Hand-held chase game

In this project, we’re going to create a hand-held game, where you tilt the microbit to control a character which is trying to catch a flashing enemy on the screen.

Creating the characters

Start a new project at makecode.microbit.org.

Make two new variables: one called hero and another called enemy.

Drag a set item to block into your on start block, and change the “item” to “enemy”.

Find the create sprite at block in the Advanced > Game drawer, and connect it to the end of your set enemy to block.

Take a look at the microbit preview on the left. You’ll see that a dot has appeared in the centre of the screen. This is the enemy.

The game won’t be much fun if the enemy always appears at the same position on the screen every time. Let’s make it appear at a random position…

Find the pick random 0 to 4 block in the Math drawer, and use it to replace both2” coordinates in the create sprite at block.

Every time your code runs, the pick random 0 to 4 block will return a number that’s either 0, 1, 2, 3, or 4.

Each of those five numbers—0, 1, 2, 3, 4, 5—corresponds with one of the 5 rows or columns in your microbit’s LED display.

So, each time your microbit restarts, the enemy dot will appear at a different, random location.

Download your code and try it out! Does the enemy dot appear at a different location each time you restart the microbit?

Now, can you add a second sprite, assigned to your hero variable?

The hero doesn’t need to be randomly positioned, so you can leave their x and y values at “2”.

Our hero and enemy look kinda similar. Let’s make the enemy flash, so we can tell them apart.

Find the item set x to 0 block in Advanced > Game, and add it to the end of your code.

Change the “item” to “enemy”, the “x” to “blink”, and the “0” to “500”.

Download your code and see whether you can tell the difference between the hero and the enemy.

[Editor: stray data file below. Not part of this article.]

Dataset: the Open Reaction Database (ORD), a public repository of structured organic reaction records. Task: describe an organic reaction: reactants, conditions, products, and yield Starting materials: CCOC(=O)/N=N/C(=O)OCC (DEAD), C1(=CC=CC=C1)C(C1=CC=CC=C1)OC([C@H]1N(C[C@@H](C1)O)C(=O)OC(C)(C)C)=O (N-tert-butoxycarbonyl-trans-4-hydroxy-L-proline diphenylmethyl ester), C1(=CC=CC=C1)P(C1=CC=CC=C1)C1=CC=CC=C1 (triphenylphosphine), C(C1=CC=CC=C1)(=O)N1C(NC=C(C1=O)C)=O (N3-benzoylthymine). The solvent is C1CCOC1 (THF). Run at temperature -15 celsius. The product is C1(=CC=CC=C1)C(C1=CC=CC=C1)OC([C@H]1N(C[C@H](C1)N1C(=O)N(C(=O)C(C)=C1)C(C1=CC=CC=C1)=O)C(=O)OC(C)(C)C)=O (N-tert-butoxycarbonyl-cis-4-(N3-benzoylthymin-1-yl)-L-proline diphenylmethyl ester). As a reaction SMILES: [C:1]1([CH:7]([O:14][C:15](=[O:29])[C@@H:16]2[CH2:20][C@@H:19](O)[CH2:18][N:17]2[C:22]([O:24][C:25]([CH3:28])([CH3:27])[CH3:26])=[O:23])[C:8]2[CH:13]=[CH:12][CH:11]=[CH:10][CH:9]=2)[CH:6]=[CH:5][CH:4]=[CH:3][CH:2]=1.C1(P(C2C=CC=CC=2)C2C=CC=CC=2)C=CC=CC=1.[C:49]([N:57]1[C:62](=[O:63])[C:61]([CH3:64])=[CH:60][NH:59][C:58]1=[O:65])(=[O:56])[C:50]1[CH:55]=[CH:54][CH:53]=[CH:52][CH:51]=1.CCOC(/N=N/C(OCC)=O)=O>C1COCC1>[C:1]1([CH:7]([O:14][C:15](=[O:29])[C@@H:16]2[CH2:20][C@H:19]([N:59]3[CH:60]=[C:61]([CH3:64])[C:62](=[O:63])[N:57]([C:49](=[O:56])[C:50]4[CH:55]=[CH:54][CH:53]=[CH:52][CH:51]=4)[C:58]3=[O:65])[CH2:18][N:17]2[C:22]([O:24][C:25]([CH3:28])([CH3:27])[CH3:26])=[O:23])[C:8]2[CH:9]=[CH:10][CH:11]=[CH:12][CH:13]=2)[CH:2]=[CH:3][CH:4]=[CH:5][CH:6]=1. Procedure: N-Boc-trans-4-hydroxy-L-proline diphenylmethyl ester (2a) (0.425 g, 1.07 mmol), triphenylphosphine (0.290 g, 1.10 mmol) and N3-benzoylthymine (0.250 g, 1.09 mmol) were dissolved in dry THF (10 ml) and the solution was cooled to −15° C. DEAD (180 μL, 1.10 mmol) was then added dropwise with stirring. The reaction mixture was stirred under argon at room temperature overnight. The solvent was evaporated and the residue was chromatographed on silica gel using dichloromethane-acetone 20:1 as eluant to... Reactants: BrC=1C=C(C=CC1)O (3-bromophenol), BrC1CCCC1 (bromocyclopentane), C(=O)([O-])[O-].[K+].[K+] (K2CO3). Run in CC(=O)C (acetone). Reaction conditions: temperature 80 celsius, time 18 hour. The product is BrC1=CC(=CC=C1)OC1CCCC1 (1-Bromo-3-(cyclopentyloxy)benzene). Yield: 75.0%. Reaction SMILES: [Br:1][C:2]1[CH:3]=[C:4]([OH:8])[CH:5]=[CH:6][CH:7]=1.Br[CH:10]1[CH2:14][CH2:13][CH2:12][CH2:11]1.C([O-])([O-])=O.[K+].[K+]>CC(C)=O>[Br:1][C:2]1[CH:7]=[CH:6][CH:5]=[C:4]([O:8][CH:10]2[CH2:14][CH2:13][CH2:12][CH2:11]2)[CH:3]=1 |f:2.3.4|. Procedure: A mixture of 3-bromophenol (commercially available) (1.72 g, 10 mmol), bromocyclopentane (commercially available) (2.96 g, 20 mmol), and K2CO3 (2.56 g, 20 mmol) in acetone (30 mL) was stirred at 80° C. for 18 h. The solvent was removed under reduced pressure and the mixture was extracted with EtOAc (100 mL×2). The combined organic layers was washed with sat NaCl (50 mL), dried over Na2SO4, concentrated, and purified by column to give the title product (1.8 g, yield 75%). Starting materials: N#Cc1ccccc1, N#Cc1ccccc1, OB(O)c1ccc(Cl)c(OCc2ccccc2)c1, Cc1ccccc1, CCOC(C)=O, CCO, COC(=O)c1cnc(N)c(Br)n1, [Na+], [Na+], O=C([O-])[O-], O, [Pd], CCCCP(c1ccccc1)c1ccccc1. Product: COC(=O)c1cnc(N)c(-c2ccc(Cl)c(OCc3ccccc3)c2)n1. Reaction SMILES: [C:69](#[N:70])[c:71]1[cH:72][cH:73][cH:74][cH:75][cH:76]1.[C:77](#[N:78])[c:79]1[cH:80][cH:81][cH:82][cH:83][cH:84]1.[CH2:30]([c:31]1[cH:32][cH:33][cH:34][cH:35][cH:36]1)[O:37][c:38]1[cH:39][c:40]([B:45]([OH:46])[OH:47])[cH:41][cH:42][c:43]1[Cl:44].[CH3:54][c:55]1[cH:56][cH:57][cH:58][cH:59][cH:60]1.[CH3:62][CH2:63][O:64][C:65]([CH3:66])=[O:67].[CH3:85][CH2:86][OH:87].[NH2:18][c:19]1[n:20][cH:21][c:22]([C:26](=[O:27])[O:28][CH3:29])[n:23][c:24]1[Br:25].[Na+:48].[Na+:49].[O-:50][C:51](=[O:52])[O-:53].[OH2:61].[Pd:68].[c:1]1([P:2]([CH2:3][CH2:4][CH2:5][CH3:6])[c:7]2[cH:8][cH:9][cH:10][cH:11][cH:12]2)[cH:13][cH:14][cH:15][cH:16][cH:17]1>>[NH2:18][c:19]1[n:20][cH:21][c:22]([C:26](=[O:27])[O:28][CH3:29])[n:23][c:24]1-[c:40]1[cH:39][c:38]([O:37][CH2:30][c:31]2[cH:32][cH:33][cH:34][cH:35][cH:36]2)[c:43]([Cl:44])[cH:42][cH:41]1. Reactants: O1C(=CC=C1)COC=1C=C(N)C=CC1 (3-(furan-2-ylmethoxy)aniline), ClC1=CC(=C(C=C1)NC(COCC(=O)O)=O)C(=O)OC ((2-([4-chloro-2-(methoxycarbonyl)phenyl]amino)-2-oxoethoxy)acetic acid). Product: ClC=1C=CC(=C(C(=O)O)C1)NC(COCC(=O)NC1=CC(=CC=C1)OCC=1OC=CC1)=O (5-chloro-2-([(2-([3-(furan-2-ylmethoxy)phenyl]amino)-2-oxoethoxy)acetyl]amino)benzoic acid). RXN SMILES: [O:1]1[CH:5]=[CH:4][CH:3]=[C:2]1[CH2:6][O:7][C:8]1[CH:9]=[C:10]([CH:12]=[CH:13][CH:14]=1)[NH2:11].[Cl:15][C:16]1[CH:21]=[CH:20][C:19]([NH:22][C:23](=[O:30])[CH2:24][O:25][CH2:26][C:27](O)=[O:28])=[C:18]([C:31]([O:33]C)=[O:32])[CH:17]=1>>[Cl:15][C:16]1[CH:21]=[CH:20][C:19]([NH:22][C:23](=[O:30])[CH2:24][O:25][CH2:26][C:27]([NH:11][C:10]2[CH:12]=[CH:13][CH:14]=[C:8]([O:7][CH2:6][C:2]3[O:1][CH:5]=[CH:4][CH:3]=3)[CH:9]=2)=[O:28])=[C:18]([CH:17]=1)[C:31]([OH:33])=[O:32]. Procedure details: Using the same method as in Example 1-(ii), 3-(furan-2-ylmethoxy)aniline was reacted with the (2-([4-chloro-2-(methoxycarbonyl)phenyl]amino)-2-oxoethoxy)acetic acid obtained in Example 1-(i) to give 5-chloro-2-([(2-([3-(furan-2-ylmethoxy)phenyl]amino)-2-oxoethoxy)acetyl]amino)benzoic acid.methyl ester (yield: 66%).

Controlling the hero

Now we have a hero to chase our enemy, let’s make them move!

We want to constantly check for which way the microbit is being tilted, and then adjust the position of hero to match.

The way we can detect tilt is via the acceleration block.

Add a while true loop to your code.

Put an if block inside your while loop, and then plug a 0 > 0 comparison block into it.

Put an acceleration x block into the first part of the comparison block, and leave the number in the second part as “0”.

Finally, find the item change x by 1 block inside Advanced > Game, and clip it inside your if block. Change the “item” to “hero”.

Duplicate the entire if block, with all its contents, three more times, and tweak it so that:

  • If acceleration x < 0, then change x by -1
  • If acceleration y > 0, then change y by 1
  • If acceleration y < 0, then change y by -1

In the end, your code should look like this:

Download your code, and try it out by tilting the microbit.

Does the hero move a little too quickly?

Try adding a pause 100 block, at the end of each of the four if blocks.

This will slow down the while loop, meaning the hero moves a little less quickly when you tilt the device.

Catching the enemy

Now we can move the hero, we need to make it so that they can catch the enemy!

There is a block called “touching” that lets us detect whether one sprite is on top of another. We can use it to detect whether our hero has caught the enemy.

Add a new if block, right at the start of your while block.

Drag in an item touching [] block, and fill it with the hero and enemy variables, like this:

Add a half second pause (so that the player has time to notice that that enemy has been caught), by adding a pause (ms) 100 block and changing the number to “500”.

Finally, set a new position for the enemy, so that the hero can attempt to catch him again!

Use two item set x to 0 blocks from Advanced > Game, like so:

Download the code and try it out!

Keeping score

It would be fun if we kept track of how many times the hero caught the enemy, and finally declare victory after the enemy is caught five times.

Drag the set score 0 block from Advanced > Game into your code, just before the while loop.

Rather than “while true”, use some new blocks to change it to “while score < 5”, like this:

Add a change score by 1 block, and a show score block inside our if hero touching enemy condition:

And finally, right a the end of the game, after your while loop finishes, add a game over block.

This will display a nice animation when we catch the enemy a fifth and final time.

Download your code and try it out!

Sound effects

Can you add sound effects to your game? Pick a melody and play it when our hero catches the enemy or when the game is over.

You will need two crocodile clips and a buzzer to hear your sound effects when you play the game.

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